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I'm very new to JavaScript, so my apologies if this answer is glaringly obvious or I'm barking up the wrong tree!

What's the difference in the following code snippets:

function primeAddNum(innerHTML) {
    return function() {
        addNum(innerHTML);
        return false;
    };
}
var func = primeAddNum(innerHTML);

The second one:

var func = function() {
        return function() {
            addNum(innerHTML);
            return false;
        };
}();

The top one works the way I'd like it to, but not the bottom, but that's not overly important to me. What I want to know is the logic behind each block, because I just can't see the difference!

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I know this is not the question but having anonymous functions return another anonymous function is pretty incestual. –  thatidiotguy Dec 4 '12 at 17:43

3 Answers 3

up vote 2 down vote accepted

The problem with the second block is that innerHTML is undefined there, since you're not passing it. They will become equivalent if you change it to:

var func = function(innerHTML) {
    return function() {
        addNum(innerHTML);
        return false;
    };
}(innerHTML);
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Thank you, it makes much more sense now. Can't believe I've been pulling my hair out over this one now I've seen the answer. –  FunnyOxymoron Dec 4 '12 at 17:49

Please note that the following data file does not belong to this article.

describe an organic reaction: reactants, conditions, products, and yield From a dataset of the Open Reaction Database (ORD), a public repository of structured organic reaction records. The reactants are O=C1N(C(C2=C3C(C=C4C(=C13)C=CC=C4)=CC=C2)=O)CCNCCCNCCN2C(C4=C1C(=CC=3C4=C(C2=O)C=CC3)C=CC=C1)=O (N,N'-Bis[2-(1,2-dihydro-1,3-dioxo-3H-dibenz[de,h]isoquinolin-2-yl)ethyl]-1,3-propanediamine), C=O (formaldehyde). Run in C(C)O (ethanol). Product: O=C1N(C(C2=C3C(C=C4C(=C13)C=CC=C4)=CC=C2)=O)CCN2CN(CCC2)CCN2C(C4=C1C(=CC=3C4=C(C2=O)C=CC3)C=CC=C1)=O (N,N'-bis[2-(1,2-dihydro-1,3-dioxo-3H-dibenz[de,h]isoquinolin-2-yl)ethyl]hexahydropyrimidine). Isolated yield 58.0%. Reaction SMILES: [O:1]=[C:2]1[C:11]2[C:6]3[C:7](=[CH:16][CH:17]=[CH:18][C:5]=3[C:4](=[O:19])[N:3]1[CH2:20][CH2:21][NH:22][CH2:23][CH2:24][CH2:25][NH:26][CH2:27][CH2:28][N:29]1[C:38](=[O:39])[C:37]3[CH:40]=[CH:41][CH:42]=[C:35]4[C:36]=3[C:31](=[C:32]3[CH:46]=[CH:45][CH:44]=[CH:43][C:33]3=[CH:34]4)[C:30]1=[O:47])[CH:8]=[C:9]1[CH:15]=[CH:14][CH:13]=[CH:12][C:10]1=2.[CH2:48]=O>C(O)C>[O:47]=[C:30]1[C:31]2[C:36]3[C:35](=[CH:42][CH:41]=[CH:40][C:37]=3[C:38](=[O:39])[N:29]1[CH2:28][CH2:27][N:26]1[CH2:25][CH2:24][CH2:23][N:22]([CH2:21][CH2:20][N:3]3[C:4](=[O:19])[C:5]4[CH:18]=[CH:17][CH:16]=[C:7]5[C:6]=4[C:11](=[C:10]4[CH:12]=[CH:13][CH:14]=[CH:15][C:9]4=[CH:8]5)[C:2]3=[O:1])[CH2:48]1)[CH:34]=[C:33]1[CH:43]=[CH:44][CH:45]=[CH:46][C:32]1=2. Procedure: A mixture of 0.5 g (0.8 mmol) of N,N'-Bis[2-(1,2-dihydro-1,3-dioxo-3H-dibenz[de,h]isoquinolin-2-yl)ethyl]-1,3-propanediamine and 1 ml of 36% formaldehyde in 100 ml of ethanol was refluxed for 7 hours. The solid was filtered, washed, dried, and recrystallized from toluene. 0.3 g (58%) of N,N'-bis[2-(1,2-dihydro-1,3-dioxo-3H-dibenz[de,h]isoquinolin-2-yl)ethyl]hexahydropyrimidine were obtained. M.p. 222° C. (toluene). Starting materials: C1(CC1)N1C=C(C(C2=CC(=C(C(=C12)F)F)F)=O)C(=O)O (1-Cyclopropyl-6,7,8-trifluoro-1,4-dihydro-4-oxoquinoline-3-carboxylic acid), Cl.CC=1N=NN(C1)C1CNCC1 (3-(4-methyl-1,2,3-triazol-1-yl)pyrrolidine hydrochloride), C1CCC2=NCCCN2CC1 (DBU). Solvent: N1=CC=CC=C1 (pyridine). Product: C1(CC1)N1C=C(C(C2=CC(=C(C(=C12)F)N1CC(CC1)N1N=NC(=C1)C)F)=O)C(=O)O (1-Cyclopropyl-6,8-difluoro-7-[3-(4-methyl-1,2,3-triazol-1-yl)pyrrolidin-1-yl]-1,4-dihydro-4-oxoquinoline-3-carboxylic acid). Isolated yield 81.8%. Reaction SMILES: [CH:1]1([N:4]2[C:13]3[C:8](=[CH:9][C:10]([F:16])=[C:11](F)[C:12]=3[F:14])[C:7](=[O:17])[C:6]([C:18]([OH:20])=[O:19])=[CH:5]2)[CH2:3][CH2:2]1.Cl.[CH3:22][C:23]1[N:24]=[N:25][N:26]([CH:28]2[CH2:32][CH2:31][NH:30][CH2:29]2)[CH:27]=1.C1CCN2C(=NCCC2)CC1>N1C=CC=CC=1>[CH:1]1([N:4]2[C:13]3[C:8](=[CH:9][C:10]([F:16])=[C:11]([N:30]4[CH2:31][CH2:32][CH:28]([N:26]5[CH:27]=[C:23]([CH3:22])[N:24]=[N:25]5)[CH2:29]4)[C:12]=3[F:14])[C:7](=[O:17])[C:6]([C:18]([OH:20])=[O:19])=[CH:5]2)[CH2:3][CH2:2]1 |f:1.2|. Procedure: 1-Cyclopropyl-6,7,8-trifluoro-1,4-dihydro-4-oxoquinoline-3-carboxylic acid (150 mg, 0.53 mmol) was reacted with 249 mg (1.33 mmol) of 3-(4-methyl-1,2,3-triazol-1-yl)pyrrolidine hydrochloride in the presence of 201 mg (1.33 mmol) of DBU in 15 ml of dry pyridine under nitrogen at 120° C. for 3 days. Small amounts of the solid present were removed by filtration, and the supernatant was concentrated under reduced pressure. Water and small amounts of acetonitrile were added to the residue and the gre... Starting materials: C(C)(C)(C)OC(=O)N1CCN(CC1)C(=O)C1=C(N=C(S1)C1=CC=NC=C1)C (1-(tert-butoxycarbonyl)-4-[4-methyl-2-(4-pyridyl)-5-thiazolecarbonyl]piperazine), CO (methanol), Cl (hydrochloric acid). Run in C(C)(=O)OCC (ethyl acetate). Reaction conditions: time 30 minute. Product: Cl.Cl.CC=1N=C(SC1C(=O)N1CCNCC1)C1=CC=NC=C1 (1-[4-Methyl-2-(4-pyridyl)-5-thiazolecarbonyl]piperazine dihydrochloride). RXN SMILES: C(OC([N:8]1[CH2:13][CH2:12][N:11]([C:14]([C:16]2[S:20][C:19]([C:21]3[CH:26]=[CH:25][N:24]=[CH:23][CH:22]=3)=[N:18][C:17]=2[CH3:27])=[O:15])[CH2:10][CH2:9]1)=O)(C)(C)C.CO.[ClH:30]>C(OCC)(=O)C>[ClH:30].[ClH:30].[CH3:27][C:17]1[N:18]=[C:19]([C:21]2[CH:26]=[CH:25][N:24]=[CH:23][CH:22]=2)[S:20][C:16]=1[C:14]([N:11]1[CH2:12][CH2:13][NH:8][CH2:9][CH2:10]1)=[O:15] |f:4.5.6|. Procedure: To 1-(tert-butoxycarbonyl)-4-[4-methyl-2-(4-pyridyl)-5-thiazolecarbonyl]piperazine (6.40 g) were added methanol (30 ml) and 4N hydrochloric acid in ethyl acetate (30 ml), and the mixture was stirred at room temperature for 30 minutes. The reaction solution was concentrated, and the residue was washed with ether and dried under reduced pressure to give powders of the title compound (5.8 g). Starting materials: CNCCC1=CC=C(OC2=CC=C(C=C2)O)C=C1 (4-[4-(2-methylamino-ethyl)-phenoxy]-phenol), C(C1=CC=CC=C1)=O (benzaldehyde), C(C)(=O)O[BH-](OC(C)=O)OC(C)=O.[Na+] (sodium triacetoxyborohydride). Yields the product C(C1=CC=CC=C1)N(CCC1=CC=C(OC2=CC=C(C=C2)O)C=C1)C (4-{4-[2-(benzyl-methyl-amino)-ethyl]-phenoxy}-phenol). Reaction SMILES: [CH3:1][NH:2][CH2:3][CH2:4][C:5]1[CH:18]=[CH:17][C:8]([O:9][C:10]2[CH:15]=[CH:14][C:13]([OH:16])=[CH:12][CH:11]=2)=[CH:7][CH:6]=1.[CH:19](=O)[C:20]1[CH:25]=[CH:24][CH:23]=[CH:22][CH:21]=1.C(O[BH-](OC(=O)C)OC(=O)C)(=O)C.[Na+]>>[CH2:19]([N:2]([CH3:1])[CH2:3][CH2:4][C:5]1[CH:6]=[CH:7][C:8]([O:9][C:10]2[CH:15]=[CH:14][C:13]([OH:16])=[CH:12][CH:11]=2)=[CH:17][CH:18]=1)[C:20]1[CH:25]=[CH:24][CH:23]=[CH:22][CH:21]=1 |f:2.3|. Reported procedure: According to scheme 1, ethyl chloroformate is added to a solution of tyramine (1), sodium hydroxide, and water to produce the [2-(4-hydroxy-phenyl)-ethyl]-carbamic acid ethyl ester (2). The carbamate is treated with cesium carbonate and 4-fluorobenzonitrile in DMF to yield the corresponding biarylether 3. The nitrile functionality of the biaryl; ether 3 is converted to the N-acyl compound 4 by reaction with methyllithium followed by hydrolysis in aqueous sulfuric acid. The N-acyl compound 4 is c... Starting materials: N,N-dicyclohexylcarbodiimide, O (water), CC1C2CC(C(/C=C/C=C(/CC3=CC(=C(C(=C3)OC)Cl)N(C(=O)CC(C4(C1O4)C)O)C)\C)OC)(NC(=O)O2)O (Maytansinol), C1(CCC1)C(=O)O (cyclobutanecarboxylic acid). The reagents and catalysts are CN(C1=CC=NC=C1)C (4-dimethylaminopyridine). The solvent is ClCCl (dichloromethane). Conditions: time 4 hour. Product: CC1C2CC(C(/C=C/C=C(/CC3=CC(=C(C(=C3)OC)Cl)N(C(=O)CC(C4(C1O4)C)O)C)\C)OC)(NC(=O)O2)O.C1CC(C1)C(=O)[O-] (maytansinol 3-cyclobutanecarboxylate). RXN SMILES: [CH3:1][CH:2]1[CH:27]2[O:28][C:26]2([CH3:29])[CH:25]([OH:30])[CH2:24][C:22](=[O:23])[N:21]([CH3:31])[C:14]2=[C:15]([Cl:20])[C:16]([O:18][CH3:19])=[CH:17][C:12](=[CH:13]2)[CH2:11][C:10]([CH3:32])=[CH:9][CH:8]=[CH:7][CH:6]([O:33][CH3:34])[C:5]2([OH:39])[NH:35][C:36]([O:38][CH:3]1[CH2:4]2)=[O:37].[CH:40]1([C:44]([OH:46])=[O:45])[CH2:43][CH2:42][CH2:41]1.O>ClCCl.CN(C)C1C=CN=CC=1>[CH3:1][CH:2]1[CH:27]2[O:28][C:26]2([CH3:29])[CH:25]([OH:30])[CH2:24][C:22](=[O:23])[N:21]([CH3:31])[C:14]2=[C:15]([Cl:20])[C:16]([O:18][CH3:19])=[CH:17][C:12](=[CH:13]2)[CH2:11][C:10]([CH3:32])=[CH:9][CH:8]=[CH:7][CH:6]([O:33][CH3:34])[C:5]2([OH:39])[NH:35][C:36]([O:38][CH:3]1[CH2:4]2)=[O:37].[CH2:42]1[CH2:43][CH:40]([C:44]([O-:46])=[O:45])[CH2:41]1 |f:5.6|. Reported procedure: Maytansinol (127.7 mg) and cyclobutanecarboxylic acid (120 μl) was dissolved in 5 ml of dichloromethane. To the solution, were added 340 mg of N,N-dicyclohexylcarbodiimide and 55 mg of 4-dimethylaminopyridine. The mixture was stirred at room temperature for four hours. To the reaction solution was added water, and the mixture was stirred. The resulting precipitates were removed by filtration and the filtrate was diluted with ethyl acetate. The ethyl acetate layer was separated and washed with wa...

Also consider what Esailija said: the second style, with the self-invoking function, is for one use only. You can't create new functions without repeating the whole thing. So, if you plan on reusing primeAddNum, use the first version. –  bfavaretto Dec 4 '12 at 17:51
    
This will not make it un-undefined if it really was undefined, you are just capturing innerHTML instead of relying on an outside reference. Which is of course good but depending on the code not necessary. –  Esailija Dec 4 '12 at 17:54
    
@Esailija I'm assuming innerHTML was just an example, not a global var (or anything in scope). The first snippet (which works according to OP) passes that as a parameter to the outer function. I just adjusted the second one to do the same, as I can't see any reason why it wouldn't work otherwise (again, OP states that the second version did not work). –  bfavaretto Dec 4 '12 at 18:12
    
Correct, I should have specified this. It is not a global variable but rather one that loops and changes dependent on a user event. Thanks to both anyway. –  FunnyOxymoron Dec 4 '12 at 18:31

Well with the second one you can only create a func once. But with first one, you can create many:

var func1 = primeAddNum(innerHTML);
var func2 = primeAddNum(someOtherInnerHTML);
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there is no difference, you can use both without any problems

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